Health

Sunday GP appointments 'not in demand', research says

Self-checking in for a GP appointment Image copyright SCIENCE PHOTO LIBRARY
Image caption The government wants patients to be able to access GP services seven days a week somewhere in their local area

Four out of five people are happy with their GP surgery's opening hours, and Sunday appointments are not in demand, suggests research in the British Journal of General Practice.

The figures come from a survey of more than 800,000 patients across England.

The government wants GP practices to team up to offer services over seven days of the week in their local area, saying it will reduce pressure on A&E.

But doctors' leaders say the move is not the best use of NHS resources.

The research, carried out by a team from the University of East Anglia and the University of Oxford, used data from the 2014 General Practice Patient Survey which was sent to more than 8,000 GP practices.

Responding to the question: "Is your GP surgery currently open at times that are convenient for you?", the large majority (81%) responded: "Yes", while 19% said: "No".

Of those who were not happy about opening times, 76% were in favour of weekend opening.

Unpopular Sunday

From that group, three out of four said opening surgeries on a Saturday would make it easier for them to see or speak to a doctor.

But only one in three said Sunday opening times would be preferable.

The groups most likely to favour weekend opening were:

  • younger people
  • those working full-time
  • those who could not get time off work

People with illnesses such as Alzheimer's disease and diabetes, learning difficulties or problems with walking were more likely to be happy with traditional opening times.

Dr John Ford, lead researcher from UEA's Norwich Medical School, said Sunday opening was not targeted at patients who needed to see their GP the most - such as older people with long-term health problems.

"General practice is facing huge challenges in terms of workload and workforce, so we need to think carefully about where to spend precious resource," he said.

"We should also remember that currently it is possible to see a GP out of hours over the weekend for urgent problems."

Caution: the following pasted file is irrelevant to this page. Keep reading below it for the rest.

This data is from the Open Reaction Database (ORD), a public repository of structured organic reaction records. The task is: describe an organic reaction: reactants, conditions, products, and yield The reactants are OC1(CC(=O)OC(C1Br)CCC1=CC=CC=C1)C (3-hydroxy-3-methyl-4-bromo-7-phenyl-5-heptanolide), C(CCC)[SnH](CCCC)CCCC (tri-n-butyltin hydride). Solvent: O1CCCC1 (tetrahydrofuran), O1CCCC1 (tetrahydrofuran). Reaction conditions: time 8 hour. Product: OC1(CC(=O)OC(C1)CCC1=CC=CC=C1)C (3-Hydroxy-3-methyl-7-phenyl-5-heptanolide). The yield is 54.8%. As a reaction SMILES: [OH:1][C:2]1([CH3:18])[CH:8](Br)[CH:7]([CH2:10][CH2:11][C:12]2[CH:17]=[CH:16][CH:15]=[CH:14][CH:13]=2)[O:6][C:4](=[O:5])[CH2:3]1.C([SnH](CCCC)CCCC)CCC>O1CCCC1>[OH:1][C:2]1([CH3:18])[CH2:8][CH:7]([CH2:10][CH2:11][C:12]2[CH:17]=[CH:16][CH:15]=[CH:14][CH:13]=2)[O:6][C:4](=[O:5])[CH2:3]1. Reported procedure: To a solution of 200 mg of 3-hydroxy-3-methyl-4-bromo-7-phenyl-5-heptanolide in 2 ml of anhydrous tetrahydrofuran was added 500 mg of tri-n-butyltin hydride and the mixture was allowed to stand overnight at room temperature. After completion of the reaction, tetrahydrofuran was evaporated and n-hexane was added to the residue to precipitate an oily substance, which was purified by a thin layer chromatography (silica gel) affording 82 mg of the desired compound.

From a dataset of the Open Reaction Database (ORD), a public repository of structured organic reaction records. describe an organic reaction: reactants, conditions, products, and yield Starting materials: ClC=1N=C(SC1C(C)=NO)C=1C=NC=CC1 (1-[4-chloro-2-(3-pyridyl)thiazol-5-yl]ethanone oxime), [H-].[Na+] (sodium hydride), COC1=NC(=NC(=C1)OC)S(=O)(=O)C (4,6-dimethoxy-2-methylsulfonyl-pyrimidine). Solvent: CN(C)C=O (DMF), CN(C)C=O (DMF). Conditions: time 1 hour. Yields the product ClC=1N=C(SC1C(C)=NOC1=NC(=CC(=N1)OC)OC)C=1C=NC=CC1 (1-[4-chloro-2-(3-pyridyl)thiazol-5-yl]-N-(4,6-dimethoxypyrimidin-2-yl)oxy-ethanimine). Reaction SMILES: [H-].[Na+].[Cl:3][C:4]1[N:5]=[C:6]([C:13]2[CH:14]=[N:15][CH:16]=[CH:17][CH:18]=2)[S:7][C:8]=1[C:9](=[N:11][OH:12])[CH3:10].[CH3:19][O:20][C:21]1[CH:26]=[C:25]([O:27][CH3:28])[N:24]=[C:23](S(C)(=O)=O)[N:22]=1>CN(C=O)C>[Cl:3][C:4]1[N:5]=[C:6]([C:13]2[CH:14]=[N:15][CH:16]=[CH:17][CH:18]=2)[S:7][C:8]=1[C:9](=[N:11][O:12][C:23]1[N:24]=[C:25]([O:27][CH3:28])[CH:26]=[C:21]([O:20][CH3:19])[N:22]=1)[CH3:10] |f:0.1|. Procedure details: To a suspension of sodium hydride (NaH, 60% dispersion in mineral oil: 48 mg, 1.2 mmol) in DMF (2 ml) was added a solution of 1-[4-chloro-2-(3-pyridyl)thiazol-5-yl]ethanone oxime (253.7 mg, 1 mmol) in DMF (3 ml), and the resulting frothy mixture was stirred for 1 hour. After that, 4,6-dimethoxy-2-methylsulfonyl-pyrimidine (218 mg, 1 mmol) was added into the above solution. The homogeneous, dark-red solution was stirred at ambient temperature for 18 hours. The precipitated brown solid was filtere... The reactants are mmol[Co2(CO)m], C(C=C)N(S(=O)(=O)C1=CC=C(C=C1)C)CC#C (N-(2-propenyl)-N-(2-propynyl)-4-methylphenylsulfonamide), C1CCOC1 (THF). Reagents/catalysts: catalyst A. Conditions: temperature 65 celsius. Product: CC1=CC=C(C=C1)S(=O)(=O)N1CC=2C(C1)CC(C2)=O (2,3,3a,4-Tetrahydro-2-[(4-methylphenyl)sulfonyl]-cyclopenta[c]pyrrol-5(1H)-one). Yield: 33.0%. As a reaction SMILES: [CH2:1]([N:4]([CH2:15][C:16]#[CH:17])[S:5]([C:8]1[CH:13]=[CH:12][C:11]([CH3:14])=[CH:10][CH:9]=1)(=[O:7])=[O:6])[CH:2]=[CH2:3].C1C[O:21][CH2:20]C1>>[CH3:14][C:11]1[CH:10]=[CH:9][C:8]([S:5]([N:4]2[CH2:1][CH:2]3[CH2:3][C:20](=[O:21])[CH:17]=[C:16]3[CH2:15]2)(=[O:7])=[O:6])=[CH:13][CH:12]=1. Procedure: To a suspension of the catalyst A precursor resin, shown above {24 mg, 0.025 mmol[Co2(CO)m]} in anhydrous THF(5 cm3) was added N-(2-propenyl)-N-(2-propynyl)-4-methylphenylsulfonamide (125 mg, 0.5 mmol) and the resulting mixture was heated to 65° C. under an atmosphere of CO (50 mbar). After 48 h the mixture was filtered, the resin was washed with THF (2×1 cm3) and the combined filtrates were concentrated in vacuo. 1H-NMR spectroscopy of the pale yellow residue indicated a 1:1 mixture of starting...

Reducing hospital pressure

Not every GP surgery will be expected to be open at the weekend.

Prime Minister David Cameron has said he wants GP practices to team up to offer seven-day services by 2020.

A decline in patient satisfaction with GP practices over the past few years underlies the government's policy.

A Department of Health statement said the public wanted GP appointments seven days a week to suit their busy lives.

"That demand is being met by nearly half a million evening and weekend appointments and patients say the service is invaluable," it said.

Pilot schemes currently running in England to test the benefits of providing extended GP opening times "are also benefiting the rest of the NHS, reducing minor A&E visits by 15%", the Department of Health said.

But critics - including GP leaders - say the move is unaffordable and not matched with what patients need.

'Obsession'

Dr Maureen Baker, chair of the Royal College of GPs, said: "Our patients have better things to do on a Sunday afternoon than have their ears syringed.

"We hope this research will quell the government's obsession with seven-day working once and for all."

She said a better use of the NHS's scant resources would be to invest in thousands more GPs, a "robust, routine five-day service" and existing GP out-of-hours services.

A recent NHS England review of the 20 pilot schemes offering extended GP opening times indicated weekday slots were well-utilised but patient demand for routine appointments on Sundays was very low.

The review said that providing additional opening times on Saturdays, particularly in the morning, was most likely to meet people's needs.

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